The fault lines between left and right have become less to do with economic policy and more to do with ideological positioning on cultural questions of identity, especially through the lenses of race, gender and sexuality. The right has historically had the advantage in making the economic case. But on arguments of identity, they seem deeply uncomfortable.
This reluctance is perplexing. Certainly, it isn’t the result of public opinion. The electorate’s dismissal of Corbynism was influenced partly by the public’s distaste for a Labour Party increasingly obsessed with identity instead of meaningful engagement on policy issues.
Polling indicates that there is little support for the general thesis of “Britain equals Empire equals Evil” which pervades movements such as BLM, who have wholeheartedly embraced a view of culture and history which can be interpreted solely through the identitarian lens. Most Britons are proud of our history and heritage and see little benefit to be gained from arguing that our defining characteristics are our immutable ones.
The implications for a worldview which is entirely predicated on power structures and oppression has been playing out in British cities where radical elements of the movement have taken it upon themselves to cleanse our shameful past from the town square, with historic monuments torn down as police look on. Unsurprisingly, the public have an exceptionally dim view of such extra-democratic and extra-judiciary efforts to rewrite our history by the mob.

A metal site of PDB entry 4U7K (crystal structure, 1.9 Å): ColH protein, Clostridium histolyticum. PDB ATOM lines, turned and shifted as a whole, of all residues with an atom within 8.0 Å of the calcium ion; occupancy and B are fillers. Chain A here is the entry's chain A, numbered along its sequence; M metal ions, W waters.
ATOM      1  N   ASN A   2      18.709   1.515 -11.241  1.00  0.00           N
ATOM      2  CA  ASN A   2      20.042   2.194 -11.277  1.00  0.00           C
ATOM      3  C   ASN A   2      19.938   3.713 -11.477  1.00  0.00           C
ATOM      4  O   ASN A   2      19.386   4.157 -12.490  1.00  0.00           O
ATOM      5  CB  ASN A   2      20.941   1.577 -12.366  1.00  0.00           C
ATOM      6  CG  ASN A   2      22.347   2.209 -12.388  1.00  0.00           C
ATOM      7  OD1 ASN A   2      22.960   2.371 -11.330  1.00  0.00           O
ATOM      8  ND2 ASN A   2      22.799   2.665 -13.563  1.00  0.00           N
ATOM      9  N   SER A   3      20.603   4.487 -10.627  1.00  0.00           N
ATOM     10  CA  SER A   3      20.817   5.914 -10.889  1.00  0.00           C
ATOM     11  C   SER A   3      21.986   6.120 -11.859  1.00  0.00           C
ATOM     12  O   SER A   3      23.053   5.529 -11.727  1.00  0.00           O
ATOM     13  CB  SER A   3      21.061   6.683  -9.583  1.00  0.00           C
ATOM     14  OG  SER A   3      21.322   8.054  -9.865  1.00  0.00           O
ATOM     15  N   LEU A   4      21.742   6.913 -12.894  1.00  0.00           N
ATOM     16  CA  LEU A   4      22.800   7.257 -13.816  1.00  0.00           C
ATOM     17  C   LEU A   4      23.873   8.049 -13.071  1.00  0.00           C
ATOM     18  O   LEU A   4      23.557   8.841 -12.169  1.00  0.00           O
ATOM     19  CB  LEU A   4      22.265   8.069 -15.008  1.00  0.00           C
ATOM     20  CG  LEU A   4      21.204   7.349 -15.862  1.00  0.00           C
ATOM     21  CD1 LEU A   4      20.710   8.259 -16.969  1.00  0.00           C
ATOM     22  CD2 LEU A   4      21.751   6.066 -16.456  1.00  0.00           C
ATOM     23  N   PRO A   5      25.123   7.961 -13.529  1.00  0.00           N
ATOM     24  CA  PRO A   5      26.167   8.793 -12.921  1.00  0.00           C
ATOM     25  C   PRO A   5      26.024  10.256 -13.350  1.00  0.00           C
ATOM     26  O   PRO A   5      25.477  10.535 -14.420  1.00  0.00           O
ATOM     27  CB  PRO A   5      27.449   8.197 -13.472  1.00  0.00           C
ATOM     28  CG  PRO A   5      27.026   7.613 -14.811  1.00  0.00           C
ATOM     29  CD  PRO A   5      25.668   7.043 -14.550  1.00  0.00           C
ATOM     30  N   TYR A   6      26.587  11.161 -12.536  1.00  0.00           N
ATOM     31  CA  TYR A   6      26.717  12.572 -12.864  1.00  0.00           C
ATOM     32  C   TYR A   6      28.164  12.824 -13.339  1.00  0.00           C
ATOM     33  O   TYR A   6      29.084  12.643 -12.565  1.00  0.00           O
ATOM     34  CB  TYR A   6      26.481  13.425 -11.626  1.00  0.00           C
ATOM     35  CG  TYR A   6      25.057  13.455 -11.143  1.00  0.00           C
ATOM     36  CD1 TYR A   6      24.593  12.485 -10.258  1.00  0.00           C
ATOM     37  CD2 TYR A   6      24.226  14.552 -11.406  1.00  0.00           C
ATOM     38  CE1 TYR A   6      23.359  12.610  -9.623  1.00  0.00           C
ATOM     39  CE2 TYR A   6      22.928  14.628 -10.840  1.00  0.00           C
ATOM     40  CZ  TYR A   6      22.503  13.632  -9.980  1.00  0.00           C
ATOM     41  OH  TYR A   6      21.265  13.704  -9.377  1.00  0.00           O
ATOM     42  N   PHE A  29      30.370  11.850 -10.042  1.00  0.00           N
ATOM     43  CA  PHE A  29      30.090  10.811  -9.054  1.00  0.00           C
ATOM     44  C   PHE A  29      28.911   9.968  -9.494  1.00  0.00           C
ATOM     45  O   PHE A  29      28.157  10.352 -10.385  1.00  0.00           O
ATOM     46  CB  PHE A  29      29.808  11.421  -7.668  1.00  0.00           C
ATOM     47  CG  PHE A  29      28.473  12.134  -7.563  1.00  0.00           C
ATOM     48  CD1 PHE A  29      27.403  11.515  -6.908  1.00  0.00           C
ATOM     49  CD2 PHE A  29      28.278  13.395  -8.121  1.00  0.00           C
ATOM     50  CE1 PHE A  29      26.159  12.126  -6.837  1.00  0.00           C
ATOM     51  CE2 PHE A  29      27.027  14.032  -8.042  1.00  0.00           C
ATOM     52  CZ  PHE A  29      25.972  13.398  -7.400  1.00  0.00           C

The absence of a coherent ideological challenge from the right is likely one of tactical inadequacy. Leftists who have built the weapons through which their beliefs are enforced have found them to be extremely effective. These weapons, the Twitter mob, the lexical menagerie of pronouns and gender identities, the adoption of indisputable slogans (Black Lives Matter, of course they do) as cover to achieve underhanded political change and overt cultural vandalism have been wielded effectively to neutralise dissent. This arsenal is unfamiliar to the Conservative grandees who should be driving the cultural opposition.
And if this inaction is partly motivated by an attempt to placate the woke mob, it betrays a dangerous misunderstanding of their willingness to engage in rational debate. The identitarian left are not interested in compromise and do not intend to take political prisoners. But their efforts to destroy the lives and careers of those unwilling to bend a knee to their ideology may be becoming slightly more ineffective. Calling everyone presenting a conflicting perspective a “bigot” is losing its shock value.
The establishment right should take this as an opportunity to break these militant movements and chalk up a decisive win. For whatever reason, they seem uninterested in or incapable of doing so, and the mantle has instead been passed to a growing number of organisers and critics, many of whom have previously found themselves on the receiving end of the cancel mob’s wrath, who refuse to be bullied into ideological conformity.
The idea of a new political movement forming on the right less than a year after the Conservatives returned a majority of 80 at a general election seems absurd. Yet this has happened, and despite the snide mocking of left Twitter, there are indications that there is a genuine desire for the philosophy it espouses. This should concern the mainstream right, who have had their bubble embarrassingly burst multiple times over the past few years at the ballot box. They ignore the public appetite for a challenge to wokeness at their own peril.